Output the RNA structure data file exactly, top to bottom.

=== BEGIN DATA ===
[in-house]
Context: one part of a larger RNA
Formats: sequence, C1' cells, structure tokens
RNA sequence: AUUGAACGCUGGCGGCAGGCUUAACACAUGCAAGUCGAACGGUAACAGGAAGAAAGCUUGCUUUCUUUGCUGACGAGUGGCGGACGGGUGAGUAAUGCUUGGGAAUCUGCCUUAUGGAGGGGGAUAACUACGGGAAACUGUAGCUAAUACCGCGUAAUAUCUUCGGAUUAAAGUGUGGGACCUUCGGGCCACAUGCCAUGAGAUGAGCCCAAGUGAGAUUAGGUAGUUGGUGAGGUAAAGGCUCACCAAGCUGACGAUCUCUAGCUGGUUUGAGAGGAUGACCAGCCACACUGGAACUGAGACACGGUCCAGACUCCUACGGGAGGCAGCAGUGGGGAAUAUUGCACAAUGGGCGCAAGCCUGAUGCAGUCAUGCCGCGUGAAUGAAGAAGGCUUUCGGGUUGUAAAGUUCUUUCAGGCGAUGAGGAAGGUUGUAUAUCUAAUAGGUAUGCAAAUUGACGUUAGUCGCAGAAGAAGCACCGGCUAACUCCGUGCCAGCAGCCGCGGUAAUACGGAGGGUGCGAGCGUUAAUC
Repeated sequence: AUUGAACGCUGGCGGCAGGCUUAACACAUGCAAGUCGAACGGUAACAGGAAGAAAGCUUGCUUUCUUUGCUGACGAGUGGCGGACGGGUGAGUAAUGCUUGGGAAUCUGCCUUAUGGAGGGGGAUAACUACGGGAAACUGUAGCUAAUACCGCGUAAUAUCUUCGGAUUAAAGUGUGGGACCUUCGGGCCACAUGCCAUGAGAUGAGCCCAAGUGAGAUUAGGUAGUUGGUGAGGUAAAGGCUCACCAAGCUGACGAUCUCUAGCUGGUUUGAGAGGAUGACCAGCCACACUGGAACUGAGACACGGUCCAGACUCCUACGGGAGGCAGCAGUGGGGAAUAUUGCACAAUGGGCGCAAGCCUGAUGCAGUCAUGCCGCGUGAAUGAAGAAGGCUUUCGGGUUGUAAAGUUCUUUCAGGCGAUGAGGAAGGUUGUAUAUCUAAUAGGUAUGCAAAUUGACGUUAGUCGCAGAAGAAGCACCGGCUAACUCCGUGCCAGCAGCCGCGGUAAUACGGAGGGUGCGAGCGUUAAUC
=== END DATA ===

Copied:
[in-house]
Context: one part of a larger RNA
Formats: sequence, C1' cells, structure tokens
RNA sequence: AUUGAACGCUGGCGGCAGGCUUAACACAUGCAAGUCGAACGGUAACAGGAAGAAAGCUUGCUUUCUUUGCUGACGAGUGGCGGACGGGUGAGUAAUGCUUGGGAAUCUGCCUUAUGGAGGGGGAUAACUACGGGAAACUGUAGCUAAUACCGCGUAAUAUCUUCGGAUUAAAGUGUGGGACCUUCGGGCCACAUGCCAUGAGAUGAGCCCAAGUGAGAUUAGGUAGUUGGUGAGGUAAAGGCUCACCAAGCUGACGAUCUCUAGCUGGUUUGAGAGGAUGACCAGCCACACUGGAACUGAGACACGGUCCAGACUCCUACGGGAGGCAGCAGUGGGGAAUAUUGCACAAUGGGCGCAAGCCUGAUGCAGUCAUGCCGCGUGAAUGAAGAAGGCUUUCGGGUUGUAAAGUUCUUUCAGGCGAUGAGGAAGGUUGUAUAUCUAAUAGGUAUGCAAAUUGACGUUAGUCGCAGAAGAAGCACCGGCUAACUCCGUGCCAGCAGCCGCGGUAAUACGGAGGGUGCGAGCGUUAAUC
Repeated sequence: AUUGAACGCUGGCGGCAGGCUUAACACAUGCAAGUCGAACGGUAACAGGAAGAAAGCUUGCUUUCUUUGCUGACGAGUGGCGGACGGGUGAGUAAUGCUUGGGAAUCUGCCUUAUGGAGGGGGAUAACUACGGGAAACUGUAGCUAAUACCGCGUAAUAUCUUCGGAUUAAAGUGUGGGACCUUCGGGCCACAUGCCAUGAGAUGAGCCCAAGUGAGAUUAGGUAGUUGGUGAGGUAAAGGCUCACCAAGCUGACGAUCUCUAGCUGGUUUGAGAGGAUGACCAGCCACACUGGAACUGAGACACGGUCCAGACUCCUACGGGAGGCAGCAGUGGGGAAUAUUGCACAAUGGGCGCAAGCCUGAUGCAGUCAUGCCGCGUGAAUGAAGAAGGCUUUCGGGUUGUAAAGUUCUUUCAGGCGAUGAGGAAGGUUGUAUAUCUAAUAGGUAUGCAAAUUGACGUUAGUCGCAGAAGAAGCACCGGCUAACUCCGUGCCAGCAGCCGCGGUAAUACGGAGGGUGCGAGCGUUAAUC